EVENT: Reading at the Chester Literature Festival

This Friday, 14 October, I’m doing a reading at the Chester Literature Festival!

It’s an extract from my memoir that I’m currently writing (working title “Transformations”) about my recent diagnosis with a rare autoimmune disease and subsequent disability.

The event is on the theme of GOTHIC and will feature readings from members of the Chester Writers group.

“Chester Writers, Chester’s monthly writing group, fills the Gothic Town Hall with Gothic tales. Come along to see how Gothic stories, like the characters therein, can take on many forms…”

It’s in the Council Chambers at Chester Town Hall from 4-6PM. It’s a free event but you need to book a ticket via the Storyhouse website. Please come along and bring your friends!

My novel “This Is Not A Love Story” is available exclusively on Kindle from Amazon. As a special offer for the Chester Literature Festival you can download it for free between 14-18 October 2016.

My short story collection, “STASH and other stories” is available from Smashwords, iBooks, Kobo, Scribd and Barnes & Noble.

I’ll be the one in the black eyeliner and velvet cape. See you there! 😉

Lisa Margreet | designer | writer | teacher | farmer | image

The Cat And The Money Spider

Everything is going to be alright.

Yesterday I went and sat outside in the yard for a little while and thought about my “sit spot” for my rewilding project which starts tomorrow.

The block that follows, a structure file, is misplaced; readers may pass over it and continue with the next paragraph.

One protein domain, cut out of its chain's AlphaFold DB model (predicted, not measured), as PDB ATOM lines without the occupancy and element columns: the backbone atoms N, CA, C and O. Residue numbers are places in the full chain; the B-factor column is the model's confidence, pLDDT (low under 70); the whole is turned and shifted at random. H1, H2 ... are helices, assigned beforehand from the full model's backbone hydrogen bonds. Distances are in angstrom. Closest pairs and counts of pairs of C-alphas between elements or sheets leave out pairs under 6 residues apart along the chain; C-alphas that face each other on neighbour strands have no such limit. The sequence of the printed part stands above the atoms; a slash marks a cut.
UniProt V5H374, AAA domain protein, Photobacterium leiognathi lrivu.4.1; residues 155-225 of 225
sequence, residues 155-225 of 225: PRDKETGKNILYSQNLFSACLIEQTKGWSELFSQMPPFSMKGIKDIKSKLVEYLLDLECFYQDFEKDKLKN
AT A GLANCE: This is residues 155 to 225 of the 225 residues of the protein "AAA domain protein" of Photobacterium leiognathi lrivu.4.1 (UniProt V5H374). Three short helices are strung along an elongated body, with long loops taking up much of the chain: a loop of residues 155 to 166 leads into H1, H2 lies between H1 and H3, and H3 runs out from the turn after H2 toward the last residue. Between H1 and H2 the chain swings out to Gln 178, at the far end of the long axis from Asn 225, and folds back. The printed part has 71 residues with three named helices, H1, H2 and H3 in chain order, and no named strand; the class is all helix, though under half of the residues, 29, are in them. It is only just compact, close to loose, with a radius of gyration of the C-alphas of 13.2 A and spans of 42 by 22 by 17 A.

Actually, truth be told, I went outside to bring the washing in, a more mundane activity, but one that’s good hand therapy. Who knew that clothes pegs could be so tough to prise open? Anyone who’s suffered a wrist drop, I guess.

Mabel came up and rubbed her head against my legs and the washing basket. I think me being out in the backyard gave her the courage to come out. She rolled about on the warm tarmac, purring loudly, then started playing with a stone.

I felt sad that I could no longer provide her with an outside like at Oakcroft. She loved Oakcroft. So did I.

She was having such a nice time playing with her stone in the warm sun on the tarmac though. She wasn’t thinking about the loss of Oakcroft, she was just living in the moment.

It’s like that picture which sometimes surfaces on the internet: Reasons why your dog is happier than you. It shows a person and a dog walking side-by-side through a park. The person’s head is full of images of the things they need to do. The dog’s head is showing just one image – the dog and the person walking side-by-side through the park.